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Posted: Thu Jan 31, 2019 12:16 pm    Post subject: Reply with quote

petosiris wrote:
Levente, does Mathesis 4.25 imply that aspects (applications and separations) are blocked by sign boundaries? And are there other Hellenistic sources that imply this?

Does it indicate some kind of preference for sign based aspects?


Yes, Firmicus obviously takes the signs as if they are closed by boundaries, which is implied by the usage of words like obstacula 'obstacles' (ed. p. 277.20) and terminus 'boundary' (p. 277.23; not in the astrological sense).

However, I don't know any more Hellenistic sources being as explicit as Firmicus, save for one possible source. It is an untitled text with the incipit Tēs ouranias diatheseōs, sometimes attributed to Hephaestio, falsely, whose one section is partly based on "Porphyry", and another section is an alternative text of this same "Porphyry". Its chapter 16 on application and separation, an adaptation of "Porphyry" 11, begins as συναφὴ καὶ ἀπόρροια λέγεται συνέλευσις καὶ συμπαρουσία δύο ἀστέρων ἐν ἑνὶ τῶν δωδεκατημορίων μοιρικῶς γενομένη ("a meeting and mutual presence of two stars that takes place in one of the twelve-parts portionally is called 'joining' [sunaphē] and 'running off' [aporroia]"). It continues with similar but clearer definitions of applications and separations than "Porphyry", which make it apparent that applications and separations can happen either bodily or in figures; this implies that the reference to a single sign in the opening sentence must be understood as though the stars cannot leave their respective sign during an application or separation.

But I wouldn't say sign-based aspects are preferred over degree-based aspect; instead, it seems to me that degree-based aspects constitute the special cases of the sign-based aspects, and they are more powerful (in whatever sense) than the general case. This interpretation, of course, excludes the possibility of out-of-sign aspects.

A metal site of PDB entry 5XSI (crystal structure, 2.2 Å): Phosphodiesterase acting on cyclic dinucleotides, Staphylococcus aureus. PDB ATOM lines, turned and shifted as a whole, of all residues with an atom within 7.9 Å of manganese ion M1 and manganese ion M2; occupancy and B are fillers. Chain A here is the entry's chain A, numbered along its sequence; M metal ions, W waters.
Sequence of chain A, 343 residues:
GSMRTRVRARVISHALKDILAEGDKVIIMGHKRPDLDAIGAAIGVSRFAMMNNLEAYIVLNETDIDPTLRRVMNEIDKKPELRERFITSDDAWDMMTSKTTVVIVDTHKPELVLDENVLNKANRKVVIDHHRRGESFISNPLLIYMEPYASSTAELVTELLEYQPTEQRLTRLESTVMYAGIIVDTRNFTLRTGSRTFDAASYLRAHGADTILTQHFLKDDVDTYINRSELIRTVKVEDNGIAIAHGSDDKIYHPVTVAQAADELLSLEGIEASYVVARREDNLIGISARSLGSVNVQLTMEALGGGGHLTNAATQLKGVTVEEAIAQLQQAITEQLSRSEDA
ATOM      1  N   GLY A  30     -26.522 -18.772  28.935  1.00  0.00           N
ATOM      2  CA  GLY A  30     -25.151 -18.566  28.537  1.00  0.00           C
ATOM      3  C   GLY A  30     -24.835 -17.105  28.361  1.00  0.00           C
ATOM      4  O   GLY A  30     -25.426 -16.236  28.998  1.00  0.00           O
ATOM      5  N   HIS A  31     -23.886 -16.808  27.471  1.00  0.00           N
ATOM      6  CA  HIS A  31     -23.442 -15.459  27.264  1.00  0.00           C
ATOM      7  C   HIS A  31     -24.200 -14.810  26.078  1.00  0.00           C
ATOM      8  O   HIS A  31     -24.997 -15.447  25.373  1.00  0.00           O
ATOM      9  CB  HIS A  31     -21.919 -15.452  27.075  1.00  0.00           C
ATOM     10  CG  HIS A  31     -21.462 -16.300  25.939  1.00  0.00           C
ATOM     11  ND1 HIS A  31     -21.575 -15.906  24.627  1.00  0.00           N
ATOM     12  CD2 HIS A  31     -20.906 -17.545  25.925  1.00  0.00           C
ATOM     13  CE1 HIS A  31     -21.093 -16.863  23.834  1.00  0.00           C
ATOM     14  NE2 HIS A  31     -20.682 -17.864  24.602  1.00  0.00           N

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Paul
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Posted: Sun Feb 03, 2019 11:01 am    Post subject: Reply with quote

I've removed a number of posts from this thread.

I hate putting on my moderator hat on thread where I'm participating, but to just to remind people that it's typically not expected to see discussion on bodies like Sedna or involvement with modern aspects such as the quincunx on the traditional forum.

In addition, this thread although it has meandered considerably, should not spin out into personal discussion of one's chart using modern methods - this is a focus on ancient astrological practice and its history first and foremost.

Finally it's not acceptable to post massive sections of another person's work here, small quotes are acceptable, otherwise feel free to link to another article or online essay.
By all means summarise the entire article in your own words in a short paragraph.

I apologise if anyone sees this as some kind of censorship. It is not.
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Paul
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Posted: Wed Feb 20, 2019 11:33 am    Post subject: Reply with quote

Raymond

I have tried to PM you and have removed several of your posts. If you wish to discuss Robert Hand's views on parans you are welcome to do so on another thread. You are not welcome to copy and paste wholesale large parts of his work with no original contribution by yourself. I am posting this publicly as you appear to not have read my private message.
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petosiris



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Posted: Tue Mar 05, 2019 5:14 pm    Post subject: Reply with quote

In connection to the OP and Placidus:

Quote:
''And sometimes, also, among the signs that ascend slowly the sextile aspect destroys, when it is afflicted, and again among the signs that ascend rapidly the trine.'' - Robbins, F. E. (1940). Tetrabiblos


I would argue that Ptolemy here uses ordinary ecliptic aspects in rapidly and slowly ascending signs, rather than ''in mundo'' aspects. Of course, the reasoning is based on temporal degrees, but the aspect can only occur in its ordinary ''ptolemaic'' aspect i.e. 60 or 120 ecliptical degrees. The reasoning seems similar to the sextiles in signs of ''equal power''.

Thoughts?